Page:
How Will Fraudsters Adapt to Robocall Legislation?

By Robert McKay

Officially enacted by the FCC on July 1, the STIR/SHAKEN (Secure Telephone Identity Revisited /Signature-based Handling of Asserted Information Using toKENs) framework will help telephone carriers combat the scourge of fraudulent robocalls that cross their networks by verifying and authenticating the source of those calls. The goal of this legislation is to help rebuild the trust that consumers once had in the phone channel. 

This will make it easier to distinguish legitimate calls from questionable ones while enabling carriers to track down the criminal organizations abusing their networks. STIR/SHAKEN has already demonstrated that it can make high-volume calling campaigns via automated caller ID spoofing less effective and, hopefully, much less common. 

STIR/SHAKEN Creates New Hurdles for Fraudsters

Caller ID spoofing has been a staple in the fraudster’s toolbox for the better part of the past two decades. While more sophisticated groups write their own software or modify existing code, countless available apps and tools are available for purchase on black market deep web forums. It gives criminals easy access to methods that present any number as the originating calling number for their fraudulent calls. This allows them to easily impersonate real customers by having a legitimate customer’s phone number displayed when calling into a contact center.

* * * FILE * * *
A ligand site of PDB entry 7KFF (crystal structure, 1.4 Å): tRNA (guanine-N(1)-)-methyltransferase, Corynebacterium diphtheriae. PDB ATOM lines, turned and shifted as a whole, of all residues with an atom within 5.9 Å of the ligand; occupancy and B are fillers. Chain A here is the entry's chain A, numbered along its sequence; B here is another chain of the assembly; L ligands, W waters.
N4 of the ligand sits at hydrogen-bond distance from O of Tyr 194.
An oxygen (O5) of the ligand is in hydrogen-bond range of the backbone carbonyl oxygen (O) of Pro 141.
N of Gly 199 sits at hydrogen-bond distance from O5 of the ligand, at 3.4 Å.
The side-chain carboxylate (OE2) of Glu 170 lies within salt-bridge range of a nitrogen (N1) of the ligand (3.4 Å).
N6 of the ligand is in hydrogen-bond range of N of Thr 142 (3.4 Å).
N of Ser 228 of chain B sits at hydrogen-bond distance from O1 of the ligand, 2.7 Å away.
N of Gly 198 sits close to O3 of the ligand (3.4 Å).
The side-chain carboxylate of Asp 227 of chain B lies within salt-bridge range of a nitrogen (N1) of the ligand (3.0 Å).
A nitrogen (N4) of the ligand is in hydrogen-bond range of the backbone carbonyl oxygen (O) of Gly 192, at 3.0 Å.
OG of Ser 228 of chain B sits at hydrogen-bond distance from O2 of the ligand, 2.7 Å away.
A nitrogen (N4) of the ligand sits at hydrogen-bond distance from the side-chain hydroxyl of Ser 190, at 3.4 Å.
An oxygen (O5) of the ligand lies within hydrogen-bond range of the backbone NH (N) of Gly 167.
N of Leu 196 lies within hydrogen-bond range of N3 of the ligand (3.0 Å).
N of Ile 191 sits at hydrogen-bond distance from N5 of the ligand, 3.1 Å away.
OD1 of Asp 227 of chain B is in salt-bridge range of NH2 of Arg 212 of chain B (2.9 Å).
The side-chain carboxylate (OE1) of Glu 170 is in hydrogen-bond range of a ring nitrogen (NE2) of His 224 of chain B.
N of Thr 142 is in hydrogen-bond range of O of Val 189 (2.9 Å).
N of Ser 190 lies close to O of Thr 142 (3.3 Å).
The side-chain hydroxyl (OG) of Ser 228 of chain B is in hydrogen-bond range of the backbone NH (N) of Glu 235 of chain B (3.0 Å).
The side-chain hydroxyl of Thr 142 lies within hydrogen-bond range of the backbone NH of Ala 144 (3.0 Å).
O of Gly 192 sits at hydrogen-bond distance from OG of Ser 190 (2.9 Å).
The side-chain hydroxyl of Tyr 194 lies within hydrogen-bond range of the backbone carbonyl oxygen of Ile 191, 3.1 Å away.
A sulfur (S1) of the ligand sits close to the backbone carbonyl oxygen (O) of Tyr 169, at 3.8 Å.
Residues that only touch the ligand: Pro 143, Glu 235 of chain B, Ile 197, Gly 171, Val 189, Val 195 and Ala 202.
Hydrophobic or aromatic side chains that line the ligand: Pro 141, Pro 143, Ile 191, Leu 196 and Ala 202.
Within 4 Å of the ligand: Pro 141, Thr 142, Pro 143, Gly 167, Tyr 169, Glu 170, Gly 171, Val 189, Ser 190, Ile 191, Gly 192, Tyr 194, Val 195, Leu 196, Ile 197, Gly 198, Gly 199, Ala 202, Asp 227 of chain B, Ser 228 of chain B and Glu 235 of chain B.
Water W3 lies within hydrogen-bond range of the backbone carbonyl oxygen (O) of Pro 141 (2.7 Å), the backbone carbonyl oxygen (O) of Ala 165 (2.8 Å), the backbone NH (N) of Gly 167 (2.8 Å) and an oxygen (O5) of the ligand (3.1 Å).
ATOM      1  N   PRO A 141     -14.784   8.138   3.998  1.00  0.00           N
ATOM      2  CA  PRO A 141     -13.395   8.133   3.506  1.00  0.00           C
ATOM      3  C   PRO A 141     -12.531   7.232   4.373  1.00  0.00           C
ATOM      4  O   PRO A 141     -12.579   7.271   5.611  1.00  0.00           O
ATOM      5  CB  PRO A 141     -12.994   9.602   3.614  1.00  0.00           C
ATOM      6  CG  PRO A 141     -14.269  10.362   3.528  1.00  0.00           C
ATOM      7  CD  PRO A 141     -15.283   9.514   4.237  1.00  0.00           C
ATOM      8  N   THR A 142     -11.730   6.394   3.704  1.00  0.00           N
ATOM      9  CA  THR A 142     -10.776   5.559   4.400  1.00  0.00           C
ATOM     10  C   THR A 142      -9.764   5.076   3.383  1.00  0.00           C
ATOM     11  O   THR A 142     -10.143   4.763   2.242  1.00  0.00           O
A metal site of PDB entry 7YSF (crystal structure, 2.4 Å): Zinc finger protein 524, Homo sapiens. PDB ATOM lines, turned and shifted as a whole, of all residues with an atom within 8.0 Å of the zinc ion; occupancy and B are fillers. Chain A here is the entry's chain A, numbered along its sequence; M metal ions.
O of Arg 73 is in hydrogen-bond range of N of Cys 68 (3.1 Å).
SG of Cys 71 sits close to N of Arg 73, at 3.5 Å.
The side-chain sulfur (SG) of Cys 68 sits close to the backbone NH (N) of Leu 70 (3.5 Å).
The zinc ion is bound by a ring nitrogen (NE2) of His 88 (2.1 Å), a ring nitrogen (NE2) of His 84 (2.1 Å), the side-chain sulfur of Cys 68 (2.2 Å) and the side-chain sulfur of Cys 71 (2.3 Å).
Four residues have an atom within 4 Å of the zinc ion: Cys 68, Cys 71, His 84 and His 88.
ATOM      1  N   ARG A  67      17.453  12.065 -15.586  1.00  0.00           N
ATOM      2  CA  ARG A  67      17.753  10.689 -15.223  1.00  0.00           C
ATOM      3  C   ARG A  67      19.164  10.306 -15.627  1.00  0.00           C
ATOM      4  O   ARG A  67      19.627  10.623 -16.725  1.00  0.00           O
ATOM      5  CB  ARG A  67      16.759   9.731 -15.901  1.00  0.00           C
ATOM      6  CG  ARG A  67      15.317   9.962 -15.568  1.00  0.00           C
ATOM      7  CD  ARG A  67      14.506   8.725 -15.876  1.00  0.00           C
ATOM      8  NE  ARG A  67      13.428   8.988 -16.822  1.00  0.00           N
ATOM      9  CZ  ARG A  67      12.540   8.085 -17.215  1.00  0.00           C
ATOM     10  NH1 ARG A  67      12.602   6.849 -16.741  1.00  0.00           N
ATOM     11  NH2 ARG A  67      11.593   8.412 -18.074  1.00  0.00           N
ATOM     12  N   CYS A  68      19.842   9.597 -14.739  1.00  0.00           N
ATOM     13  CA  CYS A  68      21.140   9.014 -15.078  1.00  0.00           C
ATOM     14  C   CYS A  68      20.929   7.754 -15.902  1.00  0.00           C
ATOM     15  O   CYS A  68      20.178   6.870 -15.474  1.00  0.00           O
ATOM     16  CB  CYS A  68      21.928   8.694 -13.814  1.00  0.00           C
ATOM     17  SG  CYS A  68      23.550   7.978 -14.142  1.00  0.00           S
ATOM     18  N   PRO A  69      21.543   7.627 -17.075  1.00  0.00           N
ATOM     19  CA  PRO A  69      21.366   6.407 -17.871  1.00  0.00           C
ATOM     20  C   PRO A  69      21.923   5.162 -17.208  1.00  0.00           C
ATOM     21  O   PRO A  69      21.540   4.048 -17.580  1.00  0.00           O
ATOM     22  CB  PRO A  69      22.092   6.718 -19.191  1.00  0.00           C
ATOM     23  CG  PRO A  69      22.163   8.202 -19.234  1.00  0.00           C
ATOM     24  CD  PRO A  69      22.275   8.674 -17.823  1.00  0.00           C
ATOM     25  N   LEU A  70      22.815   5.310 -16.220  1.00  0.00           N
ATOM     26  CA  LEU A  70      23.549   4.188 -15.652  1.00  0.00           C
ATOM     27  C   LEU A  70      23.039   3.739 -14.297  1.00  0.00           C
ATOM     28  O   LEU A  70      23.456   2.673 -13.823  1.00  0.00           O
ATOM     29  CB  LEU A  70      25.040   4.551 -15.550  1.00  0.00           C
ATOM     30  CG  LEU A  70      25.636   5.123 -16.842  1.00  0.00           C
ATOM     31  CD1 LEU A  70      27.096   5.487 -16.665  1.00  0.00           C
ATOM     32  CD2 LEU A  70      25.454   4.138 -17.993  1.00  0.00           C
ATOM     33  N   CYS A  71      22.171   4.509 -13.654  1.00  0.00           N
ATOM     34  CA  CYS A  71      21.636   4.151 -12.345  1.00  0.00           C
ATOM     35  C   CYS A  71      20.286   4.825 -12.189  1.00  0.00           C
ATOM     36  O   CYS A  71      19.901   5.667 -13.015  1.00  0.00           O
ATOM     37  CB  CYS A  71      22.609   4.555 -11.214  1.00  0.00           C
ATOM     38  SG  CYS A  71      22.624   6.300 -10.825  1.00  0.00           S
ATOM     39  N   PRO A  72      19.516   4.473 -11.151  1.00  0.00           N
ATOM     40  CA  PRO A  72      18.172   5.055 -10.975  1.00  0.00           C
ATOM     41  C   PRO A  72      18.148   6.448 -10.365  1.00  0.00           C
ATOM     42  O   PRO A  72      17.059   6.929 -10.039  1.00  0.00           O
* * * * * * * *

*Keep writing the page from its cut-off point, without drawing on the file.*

Until the implementation of STIR/SHAKEN, these organizations on the receiving end of a spoofed call could not easily authenticate a customer with their phone number alone. Now a criminal will have to work much harder to keep spoofed calls from raising suspicion and receiving a low attestation, a mechanism by which the originating service provider verifies the call’s degree of trust by the ID and calling number. 

It also helps mitigate account takeover attempts via call spoofing by flagging calls as questionable before they reach an IVR or call center agent. That said, there’s little doubt that fraudsters will evolve. The question is, “How?”

Criminals Are Masters of Adaptation

While we can’t say for certain how bad actors will evolve their techniques, history has shown us that they will find creative ways to respond. Fortunately, we already have a sense of how criminals will react to STIR/SHAKEN. Prior to enacting the standards in STIR/SHAKEN, a variety of third-party tools were available to help carriers and their customers distinguish legitimate calls from those that are likely spoofed. 

Although these tools had their shortcomings (such as a higher volume of false-positive calls, which tagged legitimate calls as suspect) they did succeed in making it more difficult to spoof calls at scale. To avoid these tools, many fraudsters adopted virtual calling services to continue their attempts at account takeover fraud over the phone. Most phone calls originate from unique physical devices such as a mobile phone or landline device. Virtual services originate calls from mobile apps, personal computers, and even PBX systems. Many can be used anonymously from anywhere in the world—the perfect tool for a criminal. Virtual apps have been particularly attractive in this category. 

There are large players such as Skype and Google Voice, both of which require identifying information when creating an account. Criminals are obviously keen to avoid this. However, extending beyond the long shadow cast by Skype and Google Voice are hundreds of smaller virtual call services that allow fraudsters to preserve their anonymity during account creation.